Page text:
You also have some limits when it comes to being with people. Sure some people need to be with others all the time and seem to get recharged by helping out most anyone else. But that's not you. You know that you do best if you spend a fair amount of time on your own. Not that you are a loner, just that time spent by yourself is not wasted at all with you. You've come to understand that if you don't take good care of yourself, eventually you'll be not good to anyone, including yourself or others.

So your compassion is tempered by realism. Your sympathy for people in trouble is balanced by a critical evaluation of how they got themselves to the place they are. And you've learned to take good care of yourself, so you have something to give to your friends or others truly in need.

On the Openness Dimension you are:

Words that describe you:

* Sensible
* Realistic
* Conventional
* Sincere
* Simple
* Firm
* Earnest

A General Description of How You Approach New Information and Experiences

You find that you are usually more comfortable with ideas and beliefs that you have held for a long time. These values, which for you are tried-and-true, provide you with practical solutions to life's problems, and with straightforward ways of engaging in intellectual discussions and debates. You've tested these positions over time, you know them well, they work for you, and you trust them. You like the way these solutions provide consistency and value to your life.

You've always been teachable as well. Whether in textbooks or classrooms, or through a wide variety of personal and interpersonal experiences, you've explored and tested the values and ideas you hold dear. Along the way you've grown to recognize ideas and beliefs that fit with your life. When this happens, you open yourself to learning what it is that this can teach you. Most of the time evaluating new information strengthens what you know and trust; the "next new thing" usually proves too shallow or too impractical to dislodge you from what has served you so well.

On Emotional Stability you are:

Words that describe you:

* Adaptable
* Engaged
* Able to Cope
* Passionate
* Perceptive
* Flexible
* Receptive
* Aware
* Avid

A General Description of Your Reactivity

In some ways, you've got the best of emotional worlds. When emotions rise up from inside you or are brought forth from a conversation by a friend, you know how to engage them. You deal with sadness, fear, joy, anger - whatever comes up - in ways that are perceptive and flexible. You can adapt to whatever level of emotion is appropriate to the moment. At other times, you are able to cope with your emotions in a more reserved manner. Because you are aware of what does and does not make emotional sense in a particular situation, you will decide when it is an appropriate time to express your emotions and when it would be best to keep them to yourself.

All of this gives you a rich emotional life. You are free to express your passions about certain subjects with appropriate people. But you are also emotionally adaptable; if the conversation needs to be more cerebral, you'll keep it "in your head" and talk calmly through whatever issue is on the table. This emotional awareness serves you well. You seldom get in over your head, either by opening up to the wrong person or by triggering in someone else's emotions they may not be able to deal with.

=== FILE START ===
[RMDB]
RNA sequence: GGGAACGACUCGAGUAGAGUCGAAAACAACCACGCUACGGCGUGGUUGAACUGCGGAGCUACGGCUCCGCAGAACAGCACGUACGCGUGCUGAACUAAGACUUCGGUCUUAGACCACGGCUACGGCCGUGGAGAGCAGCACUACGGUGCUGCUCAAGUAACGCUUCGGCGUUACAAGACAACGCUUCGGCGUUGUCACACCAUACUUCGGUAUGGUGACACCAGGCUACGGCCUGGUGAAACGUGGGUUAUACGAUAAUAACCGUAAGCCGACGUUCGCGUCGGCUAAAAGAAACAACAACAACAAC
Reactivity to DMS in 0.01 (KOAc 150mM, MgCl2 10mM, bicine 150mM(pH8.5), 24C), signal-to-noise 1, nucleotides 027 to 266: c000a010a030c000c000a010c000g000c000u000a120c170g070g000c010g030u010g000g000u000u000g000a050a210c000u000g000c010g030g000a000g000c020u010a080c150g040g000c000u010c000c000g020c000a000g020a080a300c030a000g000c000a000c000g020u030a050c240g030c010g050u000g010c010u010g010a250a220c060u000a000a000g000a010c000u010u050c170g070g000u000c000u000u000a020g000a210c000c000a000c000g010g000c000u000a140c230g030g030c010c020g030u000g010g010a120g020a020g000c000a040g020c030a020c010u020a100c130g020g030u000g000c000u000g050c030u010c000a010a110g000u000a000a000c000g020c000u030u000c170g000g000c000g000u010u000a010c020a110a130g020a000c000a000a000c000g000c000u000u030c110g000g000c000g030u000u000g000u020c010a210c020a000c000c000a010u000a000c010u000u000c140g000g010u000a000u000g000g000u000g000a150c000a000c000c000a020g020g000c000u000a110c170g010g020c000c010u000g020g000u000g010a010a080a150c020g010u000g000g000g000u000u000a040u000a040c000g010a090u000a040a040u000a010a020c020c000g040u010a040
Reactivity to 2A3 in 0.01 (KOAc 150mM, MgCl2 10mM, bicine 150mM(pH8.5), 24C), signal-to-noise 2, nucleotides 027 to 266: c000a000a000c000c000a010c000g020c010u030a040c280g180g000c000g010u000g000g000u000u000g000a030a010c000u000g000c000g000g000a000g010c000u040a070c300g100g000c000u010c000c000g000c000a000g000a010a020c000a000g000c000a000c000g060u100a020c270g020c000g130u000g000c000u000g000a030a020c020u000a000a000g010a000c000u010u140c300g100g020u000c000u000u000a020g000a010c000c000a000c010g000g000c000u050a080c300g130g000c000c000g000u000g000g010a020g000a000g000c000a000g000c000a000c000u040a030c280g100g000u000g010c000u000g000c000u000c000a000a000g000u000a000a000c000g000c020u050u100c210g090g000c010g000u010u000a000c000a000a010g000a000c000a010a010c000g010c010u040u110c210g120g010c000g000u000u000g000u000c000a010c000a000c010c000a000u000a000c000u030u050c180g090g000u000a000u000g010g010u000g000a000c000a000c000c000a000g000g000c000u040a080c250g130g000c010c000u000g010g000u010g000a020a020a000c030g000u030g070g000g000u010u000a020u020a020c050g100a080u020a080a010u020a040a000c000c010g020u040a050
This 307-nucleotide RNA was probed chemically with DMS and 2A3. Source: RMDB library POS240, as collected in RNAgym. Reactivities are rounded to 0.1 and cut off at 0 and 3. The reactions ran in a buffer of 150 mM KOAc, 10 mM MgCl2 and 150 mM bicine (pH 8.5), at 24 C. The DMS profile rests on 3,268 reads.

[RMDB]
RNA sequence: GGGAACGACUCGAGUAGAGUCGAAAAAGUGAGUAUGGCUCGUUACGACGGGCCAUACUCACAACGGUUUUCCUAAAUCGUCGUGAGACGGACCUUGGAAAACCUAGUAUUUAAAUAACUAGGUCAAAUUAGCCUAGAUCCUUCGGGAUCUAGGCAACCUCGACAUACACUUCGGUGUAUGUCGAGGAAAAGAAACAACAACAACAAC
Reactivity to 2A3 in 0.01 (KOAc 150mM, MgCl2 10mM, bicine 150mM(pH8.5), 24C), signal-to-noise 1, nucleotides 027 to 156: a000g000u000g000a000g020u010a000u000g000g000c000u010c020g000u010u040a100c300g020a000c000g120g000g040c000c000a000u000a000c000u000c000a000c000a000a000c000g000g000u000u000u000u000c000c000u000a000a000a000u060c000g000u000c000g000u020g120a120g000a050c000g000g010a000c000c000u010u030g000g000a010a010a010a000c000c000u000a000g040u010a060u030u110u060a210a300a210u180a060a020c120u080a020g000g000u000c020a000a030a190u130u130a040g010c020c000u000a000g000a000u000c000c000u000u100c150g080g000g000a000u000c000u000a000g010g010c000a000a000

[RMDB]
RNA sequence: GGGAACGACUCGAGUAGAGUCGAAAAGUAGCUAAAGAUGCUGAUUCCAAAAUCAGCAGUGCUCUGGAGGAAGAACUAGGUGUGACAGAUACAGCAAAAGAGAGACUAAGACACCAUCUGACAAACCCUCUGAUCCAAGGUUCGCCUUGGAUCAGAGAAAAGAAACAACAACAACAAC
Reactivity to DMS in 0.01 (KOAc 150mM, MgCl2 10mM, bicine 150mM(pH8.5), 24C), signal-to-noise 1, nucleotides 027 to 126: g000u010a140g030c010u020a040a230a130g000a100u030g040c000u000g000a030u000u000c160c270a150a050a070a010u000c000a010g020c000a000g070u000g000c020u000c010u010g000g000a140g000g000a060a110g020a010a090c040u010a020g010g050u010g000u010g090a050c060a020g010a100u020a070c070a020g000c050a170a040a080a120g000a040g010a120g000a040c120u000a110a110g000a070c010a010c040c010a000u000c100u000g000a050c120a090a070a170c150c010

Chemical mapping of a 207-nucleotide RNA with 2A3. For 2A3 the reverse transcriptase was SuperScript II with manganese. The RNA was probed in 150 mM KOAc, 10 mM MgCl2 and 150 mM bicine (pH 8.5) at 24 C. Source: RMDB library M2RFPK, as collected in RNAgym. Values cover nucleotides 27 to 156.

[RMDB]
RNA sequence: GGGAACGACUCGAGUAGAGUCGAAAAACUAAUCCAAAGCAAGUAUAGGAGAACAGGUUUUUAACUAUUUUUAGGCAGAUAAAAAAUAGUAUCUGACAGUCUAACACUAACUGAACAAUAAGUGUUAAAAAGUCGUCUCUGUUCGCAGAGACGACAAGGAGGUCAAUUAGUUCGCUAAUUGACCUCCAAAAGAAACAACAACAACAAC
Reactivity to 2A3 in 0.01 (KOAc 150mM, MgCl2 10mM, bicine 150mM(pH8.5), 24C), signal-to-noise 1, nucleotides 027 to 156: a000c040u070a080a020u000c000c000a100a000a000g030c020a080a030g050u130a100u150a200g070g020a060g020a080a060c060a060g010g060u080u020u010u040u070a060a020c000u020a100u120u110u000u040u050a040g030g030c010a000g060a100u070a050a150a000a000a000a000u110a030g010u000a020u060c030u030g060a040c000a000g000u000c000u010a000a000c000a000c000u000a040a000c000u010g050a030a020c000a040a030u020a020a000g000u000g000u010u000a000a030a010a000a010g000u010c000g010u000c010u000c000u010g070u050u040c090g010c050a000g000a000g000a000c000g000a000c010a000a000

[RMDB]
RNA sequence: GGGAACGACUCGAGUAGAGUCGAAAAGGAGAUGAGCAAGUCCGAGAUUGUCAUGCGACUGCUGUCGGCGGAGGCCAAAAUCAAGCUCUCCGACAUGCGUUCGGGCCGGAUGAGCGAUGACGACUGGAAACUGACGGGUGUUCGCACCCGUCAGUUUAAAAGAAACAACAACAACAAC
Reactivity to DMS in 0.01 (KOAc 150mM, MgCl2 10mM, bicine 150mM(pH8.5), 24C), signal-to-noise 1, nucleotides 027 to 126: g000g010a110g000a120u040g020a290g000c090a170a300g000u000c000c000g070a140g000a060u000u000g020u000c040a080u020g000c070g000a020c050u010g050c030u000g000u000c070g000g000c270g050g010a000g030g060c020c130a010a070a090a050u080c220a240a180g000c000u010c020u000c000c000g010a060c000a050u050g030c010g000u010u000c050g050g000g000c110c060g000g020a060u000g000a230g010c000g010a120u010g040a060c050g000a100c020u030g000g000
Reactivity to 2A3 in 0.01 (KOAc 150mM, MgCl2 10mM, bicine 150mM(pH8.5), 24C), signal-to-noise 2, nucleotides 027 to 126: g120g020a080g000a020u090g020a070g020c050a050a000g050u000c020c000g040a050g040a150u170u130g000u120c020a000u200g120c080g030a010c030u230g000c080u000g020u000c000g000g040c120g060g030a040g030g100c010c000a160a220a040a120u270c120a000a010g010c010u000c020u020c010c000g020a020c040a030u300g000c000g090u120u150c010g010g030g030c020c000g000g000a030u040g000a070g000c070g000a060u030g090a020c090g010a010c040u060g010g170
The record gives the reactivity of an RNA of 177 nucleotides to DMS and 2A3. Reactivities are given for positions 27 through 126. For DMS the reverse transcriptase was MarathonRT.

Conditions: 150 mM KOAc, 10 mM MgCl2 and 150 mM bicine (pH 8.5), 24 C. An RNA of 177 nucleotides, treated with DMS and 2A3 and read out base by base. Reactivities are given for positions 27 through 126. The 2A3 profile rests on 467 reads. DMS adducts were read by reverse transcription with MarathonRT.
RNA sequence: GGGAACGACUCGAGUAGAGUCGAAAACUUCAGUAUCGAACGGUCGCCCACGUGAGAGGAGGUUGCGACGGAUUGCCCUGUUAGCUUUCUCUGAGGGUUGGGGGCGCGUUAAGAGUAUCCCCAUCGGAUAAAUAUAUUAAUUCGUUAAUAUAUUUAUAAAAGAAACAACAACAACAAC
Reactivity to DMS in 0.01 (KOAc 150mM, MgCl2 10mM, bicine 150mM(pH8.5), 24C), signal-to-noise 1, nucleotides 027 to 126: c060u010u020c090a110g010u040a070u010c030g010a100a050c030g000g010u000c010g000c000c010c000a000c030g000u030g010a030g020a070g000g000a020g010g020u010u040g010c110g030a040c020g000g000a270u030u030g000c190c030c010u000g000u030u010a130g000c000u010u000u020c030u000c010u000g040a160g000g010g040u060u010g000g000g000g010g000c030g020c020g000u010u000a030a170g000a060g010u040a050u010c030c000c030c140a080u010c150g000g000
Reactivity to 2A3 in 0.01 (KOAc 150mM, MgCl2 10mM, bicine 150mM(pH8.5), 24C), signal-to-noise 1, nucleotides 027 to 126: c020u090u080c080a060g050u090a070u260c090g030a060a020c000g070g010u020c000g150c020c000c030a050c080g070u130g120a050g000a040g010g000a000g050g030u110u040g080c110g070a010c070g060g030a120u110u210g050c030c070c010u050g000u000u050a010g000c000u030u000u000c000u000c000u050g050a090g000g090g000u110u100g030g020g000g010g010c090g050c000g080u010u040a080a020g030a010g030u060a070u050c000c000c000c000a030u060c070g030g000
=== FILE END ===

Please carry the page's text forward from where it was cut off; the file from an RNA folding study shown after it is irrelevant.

Your approach toward your obligations is:

Words that describe you:

* Casual
* Informal
* Compliant
* Reliable
* Organized
* Solid
* Dependable
* Uncommitted
* Genuine

A General Description of How You Interact with Others

When you take on a task at work or at home, you are reliable; you get the job done. In an organized way, you define the goal, lay out a plan, figure how long the task will take, and get to work "solid and dependable you".

But and this is important you're not a slave to the plan. You're committed to it, but not chained to it; the connection is more casual and informal. You know that sometimes "the best laid plans" fall off the tracks; when this happens, you clean up the train wreck and start over, undeterred.

Though not happening often, when plans change, you're okay with it. In fact, sometimes you change the plan. It's too nice of a Saturday to finish organizing the garage. Let's go for a bike ride instead. True, the next rainy Saturday will likely find you back in the garage, but for now the work can wait.

What an interesting combination of qualities in you're organized, but casual; solid, but compliant; and dependable, but informal. At home and at work, people know they can rely on you. You take great satisfaction in knowing that people think of you as disciplined and responsible, but you also know that you have something of a free spirit in you, and when this spirit moves you, off you go, following the impulse of the moment. You are rightly proud of your work ethic, but you also enjoy your willingness to lay the tools down, crank up the music and play like a child.